Everyone is biased

My first blog post tells the story of my discovery of the conditions that reveal the political biases of liberals and conservatives. It’s also a story of coming to terms with my own biases.

I was liberal before I knew what being liberal meant—for example, I supported same- sex  marriage before I knew that this was a “liberal” as opposed to a “conservative” belief, or that this support put me more in step with the Democratic Party than the Republican Party. My politicization occurred in 2003 when I was transitioning from an undergraduate to a social psychology graduate student, while at the same time the U.S. was transforming its foreign policy to include preemptive war. My moral intuition that the Iraq War was unjust, and my linking it to the policies of a conservative Republican administration, transformed me from an intuitive liberal into a political one.

I then naturally gravitated toward psychological research linking political conservatism to an assortment of nasty dispositions: Rigidity, dogmatism, intolerance of ambiguity, hypersensitivity to threat, etc. (see Jost, Glaser, Kruglanski, & Sulloway, 2003, for a review). What struck a particularly resonant chord with me was Bob Altemeyer’s (1996) work on right-wing authoritarianism (RWA), which captured my 2003 perceptions of our country’s leaders and followers alike: Strict adherence to traditional morality, willful submission to established authority, and aggression on behalf of such authority. I was especially interested in his finding that people high in RWA (who are typically conservative) apply many hypocritical double standards in their political judgments, whereas people low in RWA (who are typically liberal) are more fair-minded and balanced. For example, his research showed that whereas people high in RWA were more supportive of Christian than Muslim mandatory school prayer, people low in RWA opposed Christian and Muslim mandatory school prayer equally.

Inspired by this work, I set out as a graduate student in social psychology to devise other scenarios with which to snare people high in RWA in the web of their own double standards. I was able to reproduce Altemeyer’s findings from his mandatory school prayer scenario. However, in other scenarios, I discovered biases on both ends of the spectrum. Perhaps even more surprisingly to me, I also discovered biases only among people low in RWA. These findings suggested that the right did not have a monopoly on bias—however, the question was, why were these disparate patterns of bias emerging? To answer this question, I reflected on the fact that people low in RWA value individual autonomy and freedom of choice (Altemeyer, 1996). Thus, for them, it shouldn’t matter whether the mandated school prayer is Christian, Muslim, or Pastafarian—the very premise of mandatory school prayer is ideologically objectionable. For people high in RWA, their support for society-wide adherence social norms makes mandatory prayer an ideologically acceptable premise, and subsequently opens them up to biased judgments.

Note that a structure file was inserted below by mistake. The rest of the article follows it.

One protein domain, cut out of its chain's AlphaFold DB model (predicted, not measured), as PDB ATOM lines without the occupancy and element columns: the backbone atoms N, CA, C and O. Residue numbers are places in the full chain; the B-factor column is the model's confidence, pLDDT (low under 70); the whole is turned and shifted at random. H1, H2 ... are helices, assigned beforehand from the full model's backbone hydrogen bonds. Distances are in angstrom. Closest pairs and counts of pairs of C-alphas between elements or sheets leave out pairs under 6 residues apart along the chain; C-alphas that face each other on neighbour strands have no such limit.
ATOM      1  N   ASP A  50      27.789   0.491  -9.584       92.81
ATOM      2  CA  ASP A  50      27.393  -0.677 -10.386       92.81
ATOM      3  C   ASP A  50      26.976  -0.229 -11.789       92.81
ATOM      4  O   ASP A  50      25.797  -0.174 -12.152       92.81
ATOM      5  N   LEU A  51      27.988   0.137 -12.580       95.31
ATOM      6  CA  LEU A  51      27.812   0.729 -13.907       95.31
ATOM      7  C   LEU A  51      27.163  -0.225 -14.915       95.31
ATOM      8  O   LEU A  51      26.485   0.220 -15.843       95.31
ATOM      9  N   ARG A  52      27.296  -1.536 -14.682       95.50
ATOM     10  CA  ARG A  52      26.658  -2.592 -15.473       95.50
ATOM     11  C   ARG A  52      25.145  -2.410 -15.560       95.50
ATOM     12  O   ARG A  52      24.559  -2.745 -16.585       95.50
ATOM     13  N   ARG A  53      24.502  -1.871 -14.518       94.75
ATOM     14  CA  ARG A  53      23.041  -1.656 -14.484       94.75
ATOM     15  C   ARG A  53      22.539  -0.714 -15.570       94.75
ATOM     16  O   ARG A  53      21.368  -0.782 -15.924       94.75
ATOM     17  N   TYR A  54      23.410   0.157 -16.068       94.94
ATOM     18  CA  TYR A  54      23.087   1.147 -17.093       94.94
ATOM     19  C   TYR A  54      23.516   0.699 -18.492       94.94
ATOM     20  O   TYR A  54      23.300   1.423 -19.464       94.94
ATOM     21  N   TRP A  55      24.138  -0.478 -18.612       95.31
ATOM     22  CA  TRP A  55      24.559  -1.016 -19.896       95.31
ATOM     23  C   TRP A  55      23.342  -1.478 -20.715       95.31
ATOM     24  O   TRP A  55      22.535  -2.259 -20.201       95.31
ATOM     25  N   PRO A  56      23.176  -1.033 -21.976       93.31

These insights led me to develop the ideologically objectionable premise model, or IOPM, which assumes that people on the political left and right are equally likely to approach political judgments with their ideological blinders on. That said, they will only do so when the premise of a political judgment is ideologically acceptable. If it’s objectionable, any preferences for one group over another will be short-circuited, and biases won’t emerge. The IOPM thus allows for biases to emerge only among liberals, only among conservatives, and among both liberals and conservatives.

Several psychological experiments have produced results in line with my model. For example, I reasoned that setting aside space in public schools for voluntary prayer would satisfy the individual autonomy values of people low in RWA while simultaneously satisfying the tradition-minded values of people high in RWA. As expected, while people high in RWA more strongly supported Christian than Muslim school prayer space as before, people low in RWA now more strongly favored Muslim than Christian school prayer space. This reversal occurred because what was once objectionable to people low in RWA (i.e., mandatory prayer) became acceptable (i.e., voluntary prayer). (See Crawford, 2012; Crawford & Xhambazi, in press for more examples.) Together, these IOPM studies show that both liberals and conservatives are biased—but whether those biases emerge or not depends on the circumstances surrounding the judgment.

Conducting this research has taught me important lessons both as a scientist and as a citizen. As a scientist, it’s taught me the importance of asking research questions that might be inconsistent with my own personal political beliefs—a lesson unfortunately ignored by many social psychologists (this is an issue I will address in subsequent posts; for now, see Inbar & Lammers, 2012). As a citizen, it’s pushed me away from a knee-jerk liberalism to a more reflective examination of my own attitudes. My hope is that this IOPM research will serve as a reminder of our own hypocrisies, and as a check on our own political righteousness.


Altemeyer, B. (1996). The authoritarian specter. Cambridge, MA: Harvard University Press.

Crawford, J. T. (2012). The ideologically objectionable premise model: Predicted biased political judgments on the left and right. Journal of Experimental Social Psychology, 48 (1), 138-151.

Crawford, J. T., & Xhambazi, E. (in press). Predicting political biases against the Occupy Wall Street and Tea Party movements. Political Psychology. doi: 10.1111/pops.12054

Inbar, Y., & Lammers, J. (2012). Political diversity in social and personality psychology. Perspectives on Psychological Science, 7(5), 496–503.

Jost, J. T., Glaser, J., Kruglanski, A. W., & Sulloway, F. J. (2003). Political conservatism as motivated social cognition. Psychological Bulletin, 129(3), 339-375.